As seen in the pie charts above, both urban and rural populations are highly reliant on cars, although this is much more pronounced in rural areas. Taking the bus is more common in urban places, potentially due to the larger number of bus stops per MSOA. The share of people working from home is much larger in rural communities, but in light of the COVID-19 pandemic we expect this will increase in urban constituencies. Walking continues to be an important mode of transport for both geographies, perhaps demonstrating that people will choose to walk when they can.

But such a crude categorization fails to show the variation amongst urban areas. For example, the next section breaks down the transportation differences between London and Birmingham.

(978 MSOAs)

(135 MSOAs)

Comparing Urban Areas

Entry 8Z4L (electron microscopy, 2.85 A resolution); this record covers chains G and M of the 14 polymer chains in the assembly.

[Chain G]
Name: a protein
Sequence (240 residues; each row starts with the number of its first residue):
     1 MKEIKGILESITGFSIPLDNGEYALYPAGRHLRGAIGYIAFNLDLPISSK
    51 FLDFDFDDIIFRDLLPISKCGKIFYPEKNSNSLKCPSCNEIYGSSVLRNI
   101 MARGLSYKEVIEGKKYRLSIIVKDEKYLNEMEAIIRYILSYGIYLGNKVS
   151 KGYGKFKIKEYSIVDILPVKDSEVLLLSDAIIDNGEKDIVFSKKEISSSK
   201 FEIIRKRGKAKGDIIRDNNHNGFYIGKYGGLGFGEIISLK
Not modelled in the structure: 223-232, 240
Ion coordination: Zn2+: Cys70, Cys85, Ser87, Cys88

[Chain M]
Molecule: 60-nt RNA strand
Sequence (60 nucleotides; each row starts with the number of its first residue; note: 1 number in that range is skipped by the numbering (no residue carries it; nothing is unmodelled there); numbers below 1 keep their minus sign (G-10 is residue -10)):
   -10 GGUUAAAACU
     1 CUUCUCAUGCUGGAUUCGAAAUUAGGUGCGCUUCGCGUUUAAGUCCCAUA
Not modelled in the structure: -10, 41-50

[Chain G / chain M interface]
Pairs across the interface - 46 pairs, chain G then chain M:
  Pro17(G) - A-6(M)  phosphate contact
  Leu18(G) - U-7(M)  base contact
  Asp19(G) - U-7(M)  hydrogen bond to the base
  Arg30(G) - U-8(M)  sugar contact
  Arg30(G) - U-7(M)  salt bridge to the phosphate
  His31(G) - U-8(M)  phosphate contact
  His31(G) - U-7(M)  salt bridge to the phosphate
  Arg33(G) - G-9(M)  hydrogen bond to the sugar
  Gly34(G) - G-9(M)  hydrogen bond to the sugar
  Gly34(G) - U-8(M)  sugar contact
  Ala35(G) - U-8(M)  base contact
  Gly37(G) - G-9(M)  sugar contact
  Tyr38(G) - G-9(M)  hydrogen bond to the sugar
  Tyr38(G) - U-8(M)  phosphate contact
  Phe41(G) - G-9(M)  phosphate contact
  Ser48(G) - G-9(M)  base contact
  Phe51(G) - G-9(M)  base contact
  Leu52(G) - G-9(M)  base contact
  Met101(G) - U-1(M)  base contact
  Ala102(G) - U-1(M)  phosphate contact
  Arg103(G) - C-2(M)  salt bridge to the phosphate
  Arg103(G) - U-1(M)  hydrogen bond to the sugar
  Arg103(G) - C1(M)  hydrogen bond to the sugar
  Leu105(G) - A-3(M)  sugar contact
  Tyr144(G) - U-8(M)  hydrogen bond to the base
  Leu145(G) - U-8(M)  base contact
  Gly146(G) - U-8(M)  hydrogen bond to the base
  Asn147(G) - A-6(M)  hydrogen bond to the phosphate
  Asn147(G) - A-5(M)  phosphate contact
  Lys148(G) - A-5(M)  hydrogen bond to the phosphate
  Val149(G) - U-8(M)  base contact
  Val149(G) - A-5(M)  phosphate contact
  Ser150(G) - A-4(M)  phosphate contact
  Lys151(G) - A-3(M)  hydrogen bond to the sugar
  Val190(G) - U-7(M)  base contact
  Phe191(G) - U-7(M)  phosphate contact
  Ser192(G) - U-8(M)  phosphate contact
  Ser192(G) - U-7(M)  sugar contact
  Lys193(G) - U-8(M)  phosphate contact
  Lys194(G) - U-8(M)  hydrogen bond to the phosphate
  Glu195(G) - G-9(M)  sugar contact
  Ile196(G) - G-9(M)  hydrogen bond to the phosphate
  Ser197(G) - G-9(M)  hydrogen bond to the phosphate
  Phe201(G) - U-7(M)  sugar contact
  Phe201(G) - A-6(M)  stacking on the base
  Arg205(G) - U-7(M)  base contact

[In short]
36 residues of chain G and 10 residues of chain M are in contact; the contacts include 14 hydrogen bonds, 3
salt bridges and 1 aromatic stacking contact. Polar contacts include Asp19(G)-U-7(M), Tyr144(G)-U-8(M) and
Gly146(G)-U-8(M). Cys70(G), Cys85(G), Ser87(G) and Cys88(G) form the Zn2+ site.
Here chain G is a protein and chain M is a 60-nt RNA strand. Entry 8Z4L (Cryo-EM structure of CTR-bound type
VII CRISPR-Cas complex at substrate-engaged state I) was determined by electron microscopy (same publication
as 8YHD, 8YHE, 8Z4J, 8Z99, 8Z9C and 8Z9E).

Birmingham’s average car share is almost double London’s, but London has far more commuting by the Underground and train due to mass investment in infrastructure. This is highlighted by the fact that London has its vast Underground network, whereas Birmingham has only a single metro line. Thus, there are differences in accessibility to various transport modes between these two cities. This is indicative of variation that may exist amongst all cities in England and Wales.

However, even this level of disaggregation is insufficient as it ignores the variation that exists within cities. In other words, an MSOA in Birmingham may be more similar to an MSOA elsewhere than to another MSOA in Birmingham.

Gif of transport variation in London

Analysing Variation Within Cities

As an example, London may be better served in terms of public transport than any other area in England and Wales, but services in London are by no means uniformly distributed. The animation to the left shows notable nonconformity across London for several variables, such as bus stop density and car ownership, which are used to understand transport profiles. Is it possible that some areas of London have worse service than other urban areas in England and Wales? The answer to that question, and many others, lies in looking at the data at the MSOA level.